Published: 30th August 2015
Campaign groups who want to reopen their local railways are being urged to take encouragement from the Borders Railway project. The restoration of trains between Edinburgh and Tweedbank, between Galashiels and Melrose, from 6 September is seen as an inspiration for others.
The reintroduction of passenger trains to Midlothian and the Scottish Borders after almost 47 years could boost hopes for restoration of trains to St Andrews and Levenmouth on two lines in Fife.
The Campaign for Borders Rail (CBR) intends to press for extension of the Borders project from Tweedbank to Hawick and beyond, relinking more places to the railway network that lost their trains in 1969 when the Waverley Route through Galashiels and Hawick to Carlisle was closed.
But the CBR has acknowledged that other places elsewhere in Scotland also deserve a boost. Campaigns for Levenmouth and St Andrews have been highlighted.
Nick Bethune, the CBR’s UK Parliamentary Officer, said the CBR had consistently proved willing to challenge the establishment and “to rock the boat with well-informed and innovative ideas”. Another secret of the CBR over the past 17 years had been to galvanise public opinion, convincing Borderers that they really could get their railway back.
Petra Biberbach, a founder member of the CBR and its first Char from 1998 to 2002, said: “For me the lessons are: first, campaign groups are not elected, so you have to seek a mandate and get the people on side, which means working in partnership with other groups who share your aims, and avoiding an attitude of ‘them and us’; second, you need to be politically savvy and know when to work with the system, and when to challenge it; and third, passion, persuasion and tenacity are required. And in CBR’s case, well-informed and constructive criticism eventually brought some significant improvements to the Borders Railway specification.”
Allen Armstrong, of the LevenMouth Rail Campaign (LMRC), said that rail reopenings including the Borders Railway had proved inspiring to those who want to re-open the six miles of branch line between Thornton and Leven.
“If we are now in ‘a new age of rail’, as a recent Scottish Transport Minister claimed, we are very hopeful the 45,000 residents of Levenmouth and the East Neuk of Fife will soon be reconnected. The Borders Railway must not be the last. Despite feasibility studies here concluding a very strong case for reinstating the Thornton-Leven line, we also appreciate from the Borders example that ultimately it is politics that exerts greatest sway in these decisions,” Mr Armstrong said.
Also looking to the Borders for inspiration is Jane Ann Liston, convener of the STARlink campaign, which has been fighting for 26 years to reconnect the famous university and golf town of St Andrews to the railway network.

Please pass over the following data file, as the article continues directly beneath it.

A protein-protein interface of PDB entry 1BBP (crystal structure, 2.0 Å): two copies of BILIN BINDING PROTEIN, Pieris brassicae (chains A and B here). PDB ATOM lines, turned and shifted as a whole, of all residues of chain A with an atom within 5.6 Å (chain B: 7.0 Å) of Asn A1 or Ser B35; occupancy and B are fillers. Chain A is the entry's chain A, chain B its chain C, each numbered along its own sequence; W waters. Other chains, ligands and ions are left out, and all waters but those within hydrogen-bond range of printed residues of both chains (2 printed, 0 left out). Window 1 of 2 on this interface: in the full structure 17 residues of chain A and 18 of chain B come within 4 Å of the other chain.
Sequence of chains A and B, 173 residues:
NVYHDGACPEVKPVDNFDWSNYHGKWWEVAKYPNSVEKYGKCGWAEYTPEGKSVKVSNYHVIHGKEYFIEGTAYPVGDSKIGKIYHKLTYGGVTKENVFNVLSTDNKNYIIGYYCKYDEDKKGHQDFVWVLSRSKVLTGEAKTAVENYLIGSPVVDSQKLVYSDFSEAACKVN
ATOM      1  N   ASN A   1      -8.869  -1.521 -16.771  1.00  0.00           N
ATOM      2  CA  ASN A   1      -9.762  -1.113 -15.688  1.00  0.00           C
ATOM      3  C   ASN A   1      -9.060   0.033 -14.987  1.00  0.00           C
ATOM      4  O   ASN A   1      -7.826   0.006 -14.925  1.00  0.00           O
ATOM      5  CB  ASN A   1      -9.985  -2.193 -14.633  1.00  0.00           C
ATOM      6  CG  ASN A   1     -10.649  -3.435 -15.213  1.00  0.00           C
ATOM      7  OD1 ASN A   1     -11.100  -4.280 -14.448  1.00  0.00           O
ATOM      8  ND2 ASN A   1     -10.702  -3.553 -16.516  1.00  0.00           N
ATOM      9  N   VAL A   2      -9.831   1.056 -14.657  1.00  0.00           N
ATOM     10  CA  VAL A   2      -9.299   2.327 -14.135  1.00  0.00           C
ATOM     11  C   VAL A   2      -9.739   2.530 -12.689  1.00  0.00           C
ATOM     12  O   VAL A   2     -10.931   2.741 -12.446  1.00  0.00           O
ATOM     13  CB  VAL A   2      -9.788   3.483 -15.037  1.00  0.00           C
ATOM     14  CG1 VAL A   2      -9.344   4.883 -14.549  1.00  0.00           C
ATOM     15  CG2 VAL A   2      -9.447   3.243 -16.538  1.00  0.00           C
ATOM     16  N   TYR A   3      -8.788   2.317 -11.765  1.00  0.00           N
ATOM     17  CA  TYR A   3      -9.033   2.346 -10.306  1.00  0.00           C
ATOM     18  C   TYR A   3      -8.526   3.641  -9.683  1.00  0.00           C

She said: “The sheer dogged persistence of the campaigners in the Borders and their refusal to give up for nearly 50 years shows that tenacity pays off in the end. We in St Andrews salute their achievement and hope that it will pave the way for the reconnection to our town, an incredibly important destination and economic hub, through being a top tourist destination and the home of Scotland’s oldest university.”
She added that the reopening she campaigned for would enable direct rail services “from the Home of Golf to Scotland’s capital” as well as to Dundee. This would boost the whole area.
Meanwhile, the CBR sees the Edinburgh/Tweedbank service from 6 September, with its formal Royal opening a few days later, as “phase one” of a plan to continue to Hawick and eventually Carlisle. The CBR claims many successes already, including the project name Borders Railway.
The Chiltern Railways project to reopen the Bicester Town to Oxford line is about to come to fruition. It has been nearly a decade in the making and was an early franchise promise and has lately been partnered by network Rail and the East West Rail project. The scheme has prompted the Varsity Line re-opening all the way back to Cambridge within another decade and follows decades of lobbying – as with the Borders Line.
Also like the Borders Line, Bicester-Oxford services were planned to commence in September 2015 but various difficulties emerged and delayed the trains by a couple of months. They will now commence on October 26 with one loco-hauled train a day each way. The London Road level crossing at Bicester will be closed to road traffic until October 11 and this is causing traffic delays.
Chiltern Railways told Modern Railways magazine that they wanted to ensure the line was fully tested before commencing services so they could hopefully maintain their record as the most punctual railway.
Rail.co.uk had a look at the new stations at Bicester Town, renamed to Bicester Village (it is close to the retail outlet) and Islip which are still under construction. They will bring a huge improvement over the former single platform affairs used until the start of last year.
The track has been completely relaid as a double track 100mph formation to modern standards rather than the slow speed single line used until the upgrade work commenced.
Chiltern Railways has released the planned timetable for the line which will initially operate between Marylebone to Oxford Parkway on a half hourly basis reaching Oxford itself next year.
This can happen once more trackwork has been completed, being delayed by the Oxford Council Planning team creating a fierce local debate! The noise caused by a set of points caused the delay but one has to assume that the railway was there before any of the current lineside neighbours!
The local press in turn has blamed Network Rail saying that the company had not provided the Council with the required information.